“Baltia’s real niche however, is being part of a limited entry market,” said Mr Clare.

He added that the carrier’s team had plenty of airline experience on the operational side and were ready to get started.

“It’s a very exciting opportunity for people with vision. We have raised the capital – the dream is now reality.”

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  • Mike

    June 17, 2014 at 6:56 pm

    This is complete nonsense. A 35 year old aircraft – routes that are suited by volume to a B737 (some B737MAX will actually be used on Denmark to US Eastcoast routes) and this quote unquote airline claims there is a market?
    For some 20 years they tried to get a 121 certificate and DOT authorization – while at the same time other start-up carriers became certified within a year. There is no demand in that market. Large airlines have market research analysts and they would certainly tap a market if there was one.

    • Maverick

      June 18, 2014 at 1:12 am

      Large airlines, large banks, large utilities, all parallel federal government-style inefficiencies and fiscal waste. True American dream business is what Baltia represents… determination, grit, hard work, niche service… this equals success in the making and unfolding right before our eyes in a storybook movie like fashion and surely to reward the bold visionaries.

    • anthony macchia

      June 18, 2014 at 3:54 am

      I see you are really wasting your time….commenting on Baltia Airlines, get a life. I’m a shareholder and I am going to find this post one year from now and laugh at you in pity.

      • Diablos

        June 30, 2016 at 2:16 am

        LMFAO…… so it’s this Scam flying now? NO…….. stock priced at ZERO….. I guess tha Scam has finally crashed before takeoff…. gee what a surprise!

  • Mike

    June 17, 2014 at 10:42 pm

    The niche aspect of Baltia’s business is what could likely make it a huge success story. I have been following Baltia for some time, and I have to say that it’s getting buzz on social media and various news outlets. People are buying shares before they get approval to start selling tickets, it seems like a big day is getting closer!

  • Sean

    June 18, 2014 at 5:35 pm


    You do realize that even the B73-MAX only has a 3,600NM range – the B73-9ER goes 3,200NM. Which 73s are you referring to? Buying a 74 Classic saves them from having to buy a newer ETOPS bird which they would pay MUCH more to own. And yes, they OWN the airplane.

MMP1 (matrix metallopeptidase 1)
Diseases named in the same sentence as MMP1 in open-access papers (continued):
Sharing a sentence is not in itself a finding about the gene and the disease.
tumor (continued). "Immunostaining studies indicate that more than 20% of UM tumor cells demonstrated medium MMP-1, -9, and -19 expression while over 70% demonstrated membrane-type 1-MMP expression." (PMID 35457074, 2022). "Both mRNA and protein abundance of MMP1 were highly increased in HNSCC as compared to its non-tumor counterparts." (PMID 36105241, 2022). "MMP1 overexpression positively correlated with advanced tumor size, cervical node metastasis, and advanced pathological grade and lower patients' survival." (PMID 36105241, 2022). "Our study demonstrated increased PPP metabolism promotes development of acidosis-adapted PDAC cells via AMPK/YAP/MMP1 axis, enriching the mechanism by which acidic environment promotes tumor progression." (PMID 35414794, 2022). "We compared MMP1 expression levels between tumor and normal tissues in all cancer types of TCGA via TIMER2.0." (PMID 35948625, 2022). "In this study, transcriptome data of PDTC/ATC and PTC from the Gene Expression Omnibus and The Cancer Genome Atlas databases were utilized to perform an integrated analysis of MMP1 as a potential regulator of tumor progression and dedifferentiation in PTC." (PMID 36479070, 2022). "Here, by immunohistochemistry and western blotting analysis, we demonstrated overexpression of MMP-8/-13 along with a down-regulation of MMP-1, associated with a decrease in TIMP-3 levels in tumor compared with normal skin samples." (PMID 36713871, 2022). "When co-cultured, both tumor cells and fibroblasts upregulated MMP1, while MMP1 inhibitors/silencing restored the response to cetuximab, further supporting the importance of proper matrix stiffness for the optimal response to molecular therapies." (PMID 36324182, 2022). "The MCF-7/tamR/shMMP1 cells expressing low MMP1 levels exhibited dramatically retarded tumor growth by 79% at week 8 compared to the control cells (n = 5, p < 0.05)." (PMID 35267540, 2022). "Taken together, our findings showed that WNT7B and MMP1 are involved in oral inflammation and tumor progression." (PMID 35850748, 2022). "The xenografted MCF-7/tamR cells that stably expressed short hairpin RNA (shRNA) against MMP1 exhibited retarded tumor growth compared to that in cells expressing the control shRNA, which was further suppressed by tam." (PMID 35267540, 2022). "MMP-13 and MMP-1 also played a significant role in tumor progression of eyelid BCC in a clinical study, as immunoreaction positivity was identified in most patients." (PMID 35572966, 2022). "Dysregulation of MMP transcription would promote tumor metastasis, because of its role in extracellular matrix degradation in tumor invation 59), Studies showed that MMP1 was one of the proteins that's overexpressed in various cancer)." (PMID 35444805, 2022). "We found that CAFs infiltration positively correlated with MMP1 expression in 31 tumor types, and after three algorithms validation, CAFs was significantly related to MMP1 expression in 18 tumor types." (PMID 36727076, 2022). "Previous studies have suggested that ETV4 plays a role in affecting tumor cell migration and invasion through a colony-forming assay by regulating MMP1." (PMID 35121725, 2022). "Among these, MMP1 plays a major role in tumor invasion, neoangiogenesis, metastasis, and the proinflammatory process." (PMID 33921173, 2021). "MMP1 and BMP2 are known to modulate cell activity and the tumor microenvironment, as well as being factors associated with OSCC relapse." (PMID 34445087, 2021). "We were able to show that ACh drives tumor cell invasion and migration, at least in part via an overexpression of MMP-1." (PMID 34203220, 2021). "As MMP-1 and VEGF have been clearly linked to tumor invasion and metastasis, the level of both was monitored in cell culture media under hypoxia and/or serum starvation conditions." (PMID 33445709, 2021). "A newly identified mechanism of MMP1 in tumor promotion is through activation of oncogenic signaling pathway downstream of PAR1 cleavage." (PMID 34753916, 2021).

• Tony

    June 23, 2014 at 1:35 am

    Baltia – what a joke! It will not be able to move the amount of cargo it says. The engines it owns and are to be hanged in the 35-year old 747 are P & W A engines, which restricts the take-off weight by one hell of a lot. Better sell your stock if you can.

  • JOHN

    July 03, 2014 at 7:18 pm

    Bankruptcy within a year. If there was a market on this route Delta, Fedex and UPS would have saturated it by now.

    • Nick

      July 18, 2014 at 2:27 pm

      John’s statement is silly – those carriers don’t fly in every profitable market in the world.
      Why does McDonalds keep making $$ in new locations? Because they see where a need is, and fill it. That is called progress – if we didn’t do it, nothing new would ever be done.

  • CrewZen

    July 18, 2014 at 3:08 pm

    Anthony, Don’t worry about all these “experts” who comment here. It’s easy to be a desk chair QB armed with a keyboard, (Insert snoring here) There will be a good time to cash in that stock. They think all big companies have it all thought out. Insert Ford, Honda & GM. It’s a good thing Elon Musk thought differently. Don’t laugh in pity, laugh on the way to the BANK! like I have, buying Tesla and Baltia.Time is always the great equalizer. Cheers!!

  • Nick

    September 10, 2014 at 4:21 pm

    Aside from what passengers and Cargo the airline can and cannot hold, there is a bigger event.
    The next world cup is in Russia, specifically Moscow and St. Peterspurg. It doesn’t matter whether the airline industry is saturated or not, huge events like the world cup tend to bring in a lot of money for everyone. If you look at GOL, the Brazillian airline, it started out small and by the time the world cup came around it was selling at nearly $7/share. If Baltia can secure some kind of exclusivity or sponsorship, along with it being the main airline to go to St. P’s, then it could rise to $10 or $13 or more by 2018 world cup. At nearly 2 cents a share, it could be the deal of a lifetime. Heck, these huge airlines such as Delta, AAL, and others may even compete to purchase all or part pf Baltia or invest in it at least. Last year, KLM and Delta purchased part of GOL, if my memory service me correctly, to cash in on revenue leading to the world cup held in Brazil two months ago. They made good money out of that investment. So while the road to success was extremely slow for Baltia, but it is a road to success nonetheless 😉